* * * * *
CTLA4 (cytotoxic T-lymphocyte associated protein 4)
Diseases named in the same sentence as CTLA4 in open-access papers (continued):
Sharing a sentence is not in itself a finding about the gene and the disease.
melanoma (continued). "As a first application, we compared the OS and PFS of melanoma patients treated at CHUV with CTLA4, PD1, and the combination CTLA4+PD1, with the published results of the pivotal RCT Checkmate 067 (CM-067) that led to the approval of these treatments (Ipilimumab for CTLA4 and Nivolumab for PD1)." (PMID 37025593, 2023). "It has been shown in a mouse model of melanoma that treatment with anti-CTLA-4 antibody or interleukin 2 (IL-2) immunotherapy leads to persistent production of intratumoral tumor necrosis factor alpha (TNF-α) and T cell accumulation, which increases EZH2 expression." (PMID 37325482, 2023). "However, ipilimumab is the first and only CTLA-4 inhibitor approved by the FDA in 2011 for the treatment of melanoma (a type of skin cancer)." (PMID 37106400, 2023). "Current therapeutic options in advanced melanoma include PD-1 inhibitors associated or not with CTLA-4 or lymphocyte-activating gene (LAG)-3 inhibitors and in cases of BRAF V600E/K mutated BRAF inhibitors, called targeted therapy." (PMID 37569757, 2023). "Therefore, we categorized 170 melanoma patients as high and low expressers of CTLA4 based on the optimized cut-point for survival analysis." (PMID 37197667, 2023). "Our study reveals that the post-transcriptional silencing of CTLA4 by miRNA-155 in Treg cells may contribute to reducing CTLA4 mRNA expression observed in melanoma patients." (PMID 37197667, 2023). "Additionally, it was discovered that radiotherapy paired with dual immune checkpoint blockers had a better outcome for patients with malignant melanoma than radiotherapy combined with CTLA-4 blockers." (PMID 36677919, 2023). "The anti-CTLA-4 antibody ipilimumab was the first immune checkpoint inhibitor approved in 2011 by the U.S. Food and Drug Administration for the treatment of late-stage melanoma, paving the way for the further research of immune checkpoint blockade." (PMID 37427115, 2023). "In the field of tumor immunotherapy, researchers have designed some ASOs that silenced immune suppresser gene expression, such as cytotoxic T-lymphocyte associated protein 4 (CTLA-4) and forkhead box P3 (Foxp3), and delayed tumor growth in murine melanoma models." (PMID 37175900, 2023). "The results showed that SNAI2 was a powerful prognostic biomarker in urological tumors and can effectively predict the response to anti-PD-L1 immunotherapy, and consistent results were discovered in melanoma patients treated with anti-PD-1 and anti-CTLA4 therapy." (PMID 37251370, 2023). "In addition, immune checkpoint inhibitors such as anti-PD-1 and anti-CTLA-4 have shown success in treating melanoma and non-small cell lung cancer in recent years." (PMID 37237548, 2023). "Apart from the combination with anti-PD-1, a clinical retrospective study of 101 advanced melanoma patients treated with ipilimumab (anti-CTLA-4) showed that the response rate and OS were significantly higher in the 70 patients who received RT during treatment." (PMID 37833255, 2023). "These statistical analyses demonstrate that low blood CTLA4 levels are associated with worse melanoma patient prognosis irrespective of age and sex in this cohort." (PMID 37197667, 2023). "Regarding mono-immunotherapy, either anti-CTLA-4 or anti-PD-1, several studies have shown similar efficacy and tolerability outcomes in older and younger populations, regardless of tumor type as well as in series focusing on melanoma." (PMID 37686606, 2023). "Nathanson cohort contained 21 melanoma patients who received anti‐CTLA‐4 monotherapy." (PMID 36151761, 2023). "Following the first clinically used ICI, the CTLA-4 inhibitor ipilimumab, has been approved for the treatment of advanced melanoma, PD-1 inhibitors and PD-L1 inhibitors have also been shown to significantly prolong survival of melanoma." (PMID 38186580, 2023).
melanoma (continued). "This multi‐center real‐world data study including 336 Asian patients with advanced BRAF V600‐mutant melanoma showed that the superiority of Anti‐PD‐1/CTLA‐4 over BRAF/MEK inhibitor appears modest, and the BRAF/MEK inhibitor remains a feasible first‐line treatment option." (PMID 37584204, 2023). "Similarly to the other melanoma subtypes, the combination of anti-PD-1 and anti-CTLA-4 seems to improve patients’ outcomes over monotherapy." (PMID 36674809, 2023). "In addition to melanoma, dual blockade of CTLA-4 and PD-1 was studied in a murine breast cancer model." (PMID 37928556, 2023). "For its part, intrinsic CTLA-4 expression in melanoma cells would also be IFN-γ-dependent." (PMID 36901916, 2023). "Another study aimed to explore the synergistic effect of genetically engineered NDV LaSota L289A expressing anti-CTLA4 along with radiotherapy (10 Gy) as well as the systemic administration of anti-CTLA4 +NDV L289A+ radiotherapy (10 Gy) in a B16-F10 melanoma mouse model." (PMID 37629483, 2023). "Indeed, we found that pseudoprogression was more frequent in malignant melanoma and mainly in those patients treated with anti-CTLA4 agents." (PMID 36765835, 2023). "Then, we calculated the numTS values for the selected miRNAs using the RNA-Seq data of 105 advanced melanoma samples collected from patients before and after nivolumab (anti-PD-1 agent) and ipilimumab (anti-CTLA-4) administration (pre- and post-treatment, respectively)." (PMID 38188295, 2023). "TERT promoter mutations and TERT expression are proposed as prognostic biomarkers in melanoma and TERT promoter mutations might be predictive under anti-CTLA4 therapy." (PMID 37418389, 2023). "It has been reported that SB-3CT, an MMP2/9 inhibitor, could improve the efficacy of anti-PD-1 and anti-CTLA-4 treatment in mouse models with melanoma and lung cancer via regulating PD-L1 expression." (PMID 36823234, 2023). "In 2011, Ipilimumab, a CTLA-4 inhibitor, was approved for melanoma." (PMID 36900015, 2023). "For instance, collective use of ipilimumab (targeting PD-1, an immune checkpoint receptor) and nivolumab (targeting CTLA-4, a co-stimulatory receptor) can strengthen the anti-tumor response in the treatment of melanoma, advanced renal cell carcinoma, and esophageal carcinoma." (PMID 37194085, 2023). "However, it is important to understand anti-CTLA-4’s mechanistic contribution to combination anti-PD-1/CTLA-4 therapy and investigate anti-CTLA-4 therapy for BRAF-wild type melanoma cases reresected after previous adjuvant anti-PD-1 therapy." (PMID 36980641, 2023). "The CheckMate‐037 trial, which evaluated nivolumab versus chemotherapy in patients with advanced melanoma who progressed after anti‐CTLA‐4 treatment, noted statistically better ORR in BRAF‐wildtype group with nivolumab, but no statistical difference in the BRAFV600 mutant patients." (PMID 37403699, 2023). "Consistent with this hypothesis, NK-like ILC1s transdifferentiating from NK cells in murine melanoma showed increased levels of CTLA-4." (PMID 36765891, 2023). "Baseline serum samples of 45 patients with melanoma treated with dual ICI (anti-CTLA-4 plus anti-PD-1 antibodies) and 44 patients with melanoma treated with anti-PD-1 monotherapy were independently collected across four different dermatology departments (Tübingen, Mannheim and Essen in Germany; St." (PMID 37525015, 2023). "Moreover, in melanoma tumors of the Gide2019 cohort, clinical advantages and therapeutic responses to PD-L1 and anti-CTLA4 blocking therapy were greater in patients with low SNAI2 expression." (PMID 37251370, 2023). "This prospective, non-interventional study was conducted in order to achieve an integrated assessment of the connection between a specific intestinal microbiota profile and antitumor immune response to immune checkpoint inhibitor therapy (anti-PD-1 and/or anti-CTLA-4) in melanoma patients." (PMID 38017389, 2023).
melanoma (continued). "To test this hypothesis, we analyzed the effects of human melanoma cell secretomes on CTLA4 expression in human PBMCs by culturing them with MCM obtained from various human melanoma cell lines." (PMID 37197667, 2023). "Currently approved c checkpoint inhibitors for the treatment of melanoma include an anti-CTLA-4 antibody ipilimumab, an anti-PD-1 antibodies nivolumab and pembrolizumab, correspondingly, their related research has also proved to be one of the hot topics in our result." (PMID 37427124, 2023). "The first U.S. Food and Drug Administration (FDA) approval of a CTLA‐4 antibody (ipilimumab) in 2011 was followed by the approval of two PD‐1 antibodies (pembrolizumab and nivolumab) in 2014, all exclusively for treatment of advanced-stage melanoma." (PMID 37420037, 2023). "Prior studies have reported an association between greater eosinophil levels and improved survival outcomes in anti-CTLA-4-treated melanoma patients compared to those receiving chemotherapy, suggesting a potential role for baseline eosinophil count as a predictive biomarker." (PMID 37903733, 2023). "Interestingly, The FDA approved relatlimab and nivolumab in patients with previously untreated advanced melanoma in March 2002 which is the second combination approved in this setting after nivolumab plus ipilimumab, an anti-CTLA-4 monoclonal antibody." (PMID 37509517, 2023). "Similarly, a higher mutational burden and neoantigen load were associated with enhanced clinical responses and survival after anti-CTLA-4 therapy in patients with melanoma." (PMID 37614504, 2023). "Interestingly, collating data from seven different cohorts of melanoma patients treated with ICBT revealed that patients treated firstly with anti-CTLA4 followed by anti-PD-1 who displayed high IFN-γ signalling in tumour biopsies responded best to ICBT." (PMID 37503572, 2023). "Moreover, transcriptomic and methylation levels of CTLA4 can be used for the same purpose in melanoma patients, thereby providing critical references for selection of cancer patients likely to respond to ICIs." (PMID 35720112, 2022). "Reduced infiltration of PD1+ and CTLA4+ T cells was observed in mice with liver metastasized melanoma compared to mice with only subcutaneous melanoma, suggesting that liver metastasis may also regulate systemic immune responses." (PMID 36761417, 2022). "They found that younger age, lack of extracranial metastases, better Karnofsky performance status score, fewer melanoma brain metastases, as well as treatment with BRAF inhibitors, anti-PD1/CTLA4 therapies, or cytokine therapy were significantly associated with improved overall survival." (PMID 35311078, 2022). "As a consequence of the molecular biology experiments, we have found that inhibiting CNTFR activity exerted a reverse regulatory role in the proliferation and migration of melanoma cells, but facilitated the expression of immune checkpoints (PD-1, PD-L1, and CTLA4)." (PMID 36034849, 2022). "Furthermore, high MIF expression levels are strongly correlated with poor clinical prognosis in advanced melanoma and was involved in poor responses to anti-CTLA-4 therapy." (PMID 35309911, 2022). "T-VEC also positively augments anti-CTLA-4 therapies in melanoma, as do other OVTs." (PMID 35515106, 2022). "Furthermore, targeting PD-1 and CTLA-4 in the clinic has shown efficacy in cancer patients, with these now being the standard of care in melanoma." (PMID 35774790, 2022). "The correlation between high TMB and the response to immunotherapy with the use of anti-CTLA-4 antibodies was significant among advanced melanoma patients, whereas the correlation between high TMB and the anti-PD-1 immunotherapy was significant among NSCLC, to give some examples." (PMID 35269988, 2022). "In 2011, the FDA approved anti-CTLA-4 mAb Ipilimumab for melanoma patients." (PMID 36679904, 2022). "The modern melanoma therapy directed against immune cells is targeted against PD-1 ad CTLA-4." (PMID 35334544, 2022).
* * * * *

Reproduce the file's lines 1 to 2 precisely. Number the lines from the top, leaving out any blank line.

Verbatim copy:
CTLA4 (cytotoxic T-lymphocyte associated protein 4)
Diseases named in the same sentence as CTLA4 in open-access papers (continued):